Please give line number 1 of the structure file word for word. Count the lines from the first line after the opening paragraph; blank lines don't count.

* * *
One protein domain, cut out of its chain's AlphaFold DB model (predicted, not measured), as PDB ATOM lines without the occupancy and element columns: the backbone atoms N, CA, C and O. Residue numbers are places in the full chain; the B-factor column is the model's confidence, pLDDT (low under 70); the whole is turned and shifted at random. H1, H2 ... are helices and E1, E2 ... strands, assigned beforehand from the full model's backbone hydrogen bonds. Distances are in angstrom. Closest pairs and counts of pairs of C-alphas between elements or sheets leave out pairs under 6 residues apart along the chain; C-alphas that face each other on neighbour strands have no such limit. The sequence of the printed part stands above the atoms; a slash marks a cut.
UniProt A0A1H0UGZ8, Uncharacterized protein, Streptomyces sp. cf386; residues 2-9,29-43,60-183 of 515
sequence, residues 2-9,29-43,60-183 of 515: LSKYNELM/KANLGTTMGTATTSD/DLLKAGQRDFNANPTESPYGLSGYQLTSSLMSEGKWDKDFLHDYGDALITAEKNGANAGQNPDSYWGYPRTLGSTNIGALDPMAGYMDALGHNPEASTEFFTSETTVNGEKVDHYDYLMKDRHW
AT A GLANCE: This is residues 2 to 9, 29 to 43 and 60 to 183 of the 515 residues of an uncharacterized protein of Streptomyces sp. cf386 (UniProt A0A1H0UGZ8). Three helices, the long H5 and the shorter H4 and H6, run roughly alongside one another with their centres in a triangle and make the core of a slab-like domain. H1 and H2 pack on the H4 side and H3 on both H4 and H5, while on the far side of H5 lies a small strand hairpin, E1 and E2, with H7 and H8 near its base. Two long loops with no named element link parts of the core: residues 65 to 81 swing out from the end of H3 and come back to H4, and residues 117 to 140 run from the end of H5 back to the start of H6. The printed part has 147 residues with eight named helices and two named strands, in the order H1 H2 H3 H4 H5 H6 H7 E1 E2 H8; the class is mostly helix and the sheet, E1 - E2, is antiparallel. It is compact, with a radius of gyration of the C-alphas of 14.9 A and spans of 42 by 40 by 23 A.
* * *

UniProt A0A1H0UGZ8, Uncharacterized protein, Streptomyces sp. cf386; residues 2-9,29-43,60-183 of 515